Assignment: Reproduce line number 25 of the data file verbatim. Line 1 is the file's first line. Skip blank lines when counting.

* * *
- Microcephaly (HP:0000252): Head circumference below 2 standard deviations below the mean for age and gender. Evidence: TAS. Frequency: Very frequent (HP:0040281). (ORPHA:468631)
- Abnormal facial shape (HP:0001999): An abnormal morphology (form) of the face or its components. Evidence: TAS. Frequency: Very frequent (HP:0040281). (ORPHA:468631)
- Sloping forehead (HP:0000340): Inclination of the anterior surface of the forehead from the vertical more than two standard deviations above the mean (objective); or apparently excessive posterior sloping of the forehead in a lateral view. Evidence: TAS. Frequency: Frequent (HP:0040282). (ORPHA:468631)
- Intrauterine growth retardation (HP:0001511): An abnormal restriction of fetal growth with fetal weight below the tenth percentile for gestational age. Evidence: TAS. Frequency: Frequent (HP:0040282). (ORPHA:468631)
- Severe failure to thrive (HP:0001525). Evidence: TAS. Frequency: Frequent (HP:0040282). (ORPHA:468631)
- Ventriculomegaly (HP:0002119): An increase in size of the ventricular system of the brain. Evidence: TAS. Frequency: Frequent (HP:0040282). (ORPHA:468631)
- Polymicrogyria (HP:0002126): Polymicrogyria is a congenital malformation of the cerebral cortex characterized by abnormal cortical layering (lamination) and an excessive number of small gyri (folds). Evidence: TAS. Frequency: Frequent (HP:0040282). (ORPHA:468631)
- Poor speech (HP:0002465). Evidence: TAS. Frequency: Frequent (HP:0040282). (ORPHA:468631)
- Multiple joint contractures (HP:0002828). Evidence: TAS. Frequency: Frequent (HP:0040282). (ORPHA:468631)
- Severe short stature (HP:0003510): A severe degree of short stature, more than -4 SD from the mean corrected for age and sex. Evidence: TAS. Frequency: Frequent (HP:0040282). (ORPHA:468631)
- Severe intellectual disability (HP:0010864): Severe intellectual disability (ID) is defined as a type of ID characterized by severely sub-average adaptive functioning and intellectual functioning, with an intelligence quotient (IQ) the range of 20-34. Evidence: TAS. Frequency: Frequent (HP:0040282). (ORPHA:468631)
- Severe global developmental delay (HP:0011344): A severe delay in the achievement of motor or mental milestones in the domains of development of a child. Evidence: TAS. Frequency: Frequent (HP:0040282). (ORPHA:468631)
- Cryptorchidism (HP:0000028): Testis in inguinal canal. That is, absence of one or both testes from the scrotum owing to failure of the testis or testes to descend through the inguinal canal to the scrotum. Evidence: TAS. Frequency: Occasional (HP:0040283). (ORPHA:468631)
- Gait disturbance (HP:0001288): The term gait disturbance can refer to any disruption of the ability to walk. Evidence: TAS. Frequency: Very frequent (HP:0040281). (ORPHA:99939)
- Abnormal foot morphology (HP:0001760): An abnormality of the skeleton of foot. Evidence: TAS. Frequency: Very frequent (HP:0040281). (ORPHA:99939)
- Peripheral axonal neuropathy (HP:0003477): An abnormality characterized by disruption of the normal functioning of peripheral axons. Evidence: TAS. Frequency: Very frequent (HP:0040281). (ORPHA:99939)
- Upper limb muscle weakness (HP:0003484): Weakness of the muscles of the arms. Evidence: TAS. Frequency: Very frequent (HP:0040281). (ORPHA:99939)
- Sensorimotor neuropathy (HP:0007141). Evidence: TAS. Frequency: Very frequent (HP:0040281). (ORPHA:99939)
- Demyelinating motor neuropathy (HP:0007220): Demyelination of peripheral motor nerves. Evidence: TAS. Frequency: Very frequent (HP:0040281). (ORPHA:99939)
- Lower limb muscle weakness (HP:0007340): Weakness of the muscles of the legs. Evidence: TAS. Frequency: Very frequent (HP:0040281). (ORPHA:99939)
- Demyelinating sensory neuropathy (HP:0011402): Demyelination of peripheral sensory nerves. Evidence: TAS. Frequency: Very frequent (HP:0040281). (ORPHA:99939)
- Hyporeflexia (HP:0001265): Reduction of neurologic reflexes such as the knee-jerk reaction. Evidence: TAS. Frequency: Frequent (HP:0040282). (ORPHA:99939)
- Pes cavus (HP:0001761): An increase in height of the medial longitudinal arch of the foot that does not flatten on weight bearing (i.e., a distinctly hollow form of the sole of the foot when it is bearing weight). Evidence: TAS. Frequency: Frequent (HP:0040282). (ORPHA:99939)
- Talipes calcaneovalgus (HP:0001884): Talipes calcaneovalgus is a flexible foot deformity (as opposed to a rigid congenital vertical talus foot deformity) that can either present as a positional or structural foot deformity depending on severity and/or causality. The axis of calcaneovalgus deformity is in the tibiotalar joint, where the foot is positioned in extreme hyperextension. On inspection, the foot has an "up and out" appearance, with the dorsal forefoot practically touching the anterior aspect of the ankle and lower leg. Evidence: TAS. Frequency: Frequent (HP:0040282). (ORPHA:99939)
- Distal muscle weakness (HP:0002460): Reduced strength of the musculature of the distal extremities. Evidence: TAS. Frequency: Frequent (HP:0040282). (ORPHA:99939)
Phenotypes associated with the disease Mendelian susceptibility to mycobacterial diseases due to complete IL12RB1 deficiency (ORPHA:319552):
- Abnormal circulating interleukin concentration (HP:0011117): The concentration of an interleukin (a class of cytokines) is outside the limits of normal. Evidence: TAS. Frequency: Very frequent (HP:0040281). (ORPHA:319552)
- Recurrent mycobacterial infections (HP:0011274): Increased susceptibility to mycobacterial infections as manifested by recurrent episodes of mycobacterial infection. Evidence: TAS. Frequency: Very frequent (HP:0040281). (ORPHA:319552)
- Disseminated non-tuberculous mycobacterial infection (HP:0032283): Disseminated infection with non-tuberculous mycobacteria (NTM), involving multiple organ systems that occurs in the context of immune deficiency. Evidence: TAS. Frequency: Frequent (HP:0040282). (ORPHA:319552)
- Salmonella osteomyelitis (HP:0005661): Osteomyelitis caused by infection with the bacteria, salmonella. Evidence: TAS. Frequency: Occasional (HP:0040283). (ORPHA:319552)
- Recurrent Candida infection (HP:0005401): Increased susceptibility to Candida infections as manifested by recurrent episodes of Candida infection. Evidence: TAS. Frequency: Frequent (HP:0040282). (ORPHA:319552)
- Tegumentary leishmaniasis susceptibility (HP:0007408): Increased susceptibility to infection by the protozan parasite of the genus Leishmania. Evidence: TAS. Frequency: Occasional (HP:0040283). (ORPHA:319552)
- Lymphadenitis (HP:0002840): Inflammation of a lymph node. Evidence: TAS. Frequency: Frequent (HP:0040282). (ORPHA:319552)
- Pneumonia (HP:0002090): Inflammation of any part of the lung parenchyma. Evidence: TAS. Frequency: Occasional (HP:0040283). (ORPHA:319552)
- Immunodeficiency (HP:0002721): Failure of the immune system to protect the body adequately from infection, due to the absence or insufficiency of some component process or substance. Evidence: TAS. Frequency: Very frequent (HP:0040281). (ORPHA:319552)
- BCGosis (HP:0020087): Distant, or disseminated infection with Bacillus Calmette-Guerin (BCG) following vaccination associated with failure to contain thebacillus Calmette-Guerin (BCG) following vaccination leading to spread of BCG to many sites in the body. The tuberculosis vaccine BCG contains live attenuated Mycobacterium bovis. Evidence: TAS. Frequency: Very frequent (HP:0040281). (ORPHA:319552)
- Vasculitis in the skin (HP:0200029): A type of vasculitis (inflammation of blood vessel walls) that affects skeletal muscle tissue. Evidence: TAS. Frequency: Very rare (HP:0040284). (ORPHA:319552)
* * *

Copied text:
- Distal muscle weakness (HP:0002460): Reduced strength of the musculature of the distal extremities. Evidence: TAS. Frequency: Frequent (HP:0040282). (ORPHA:99939)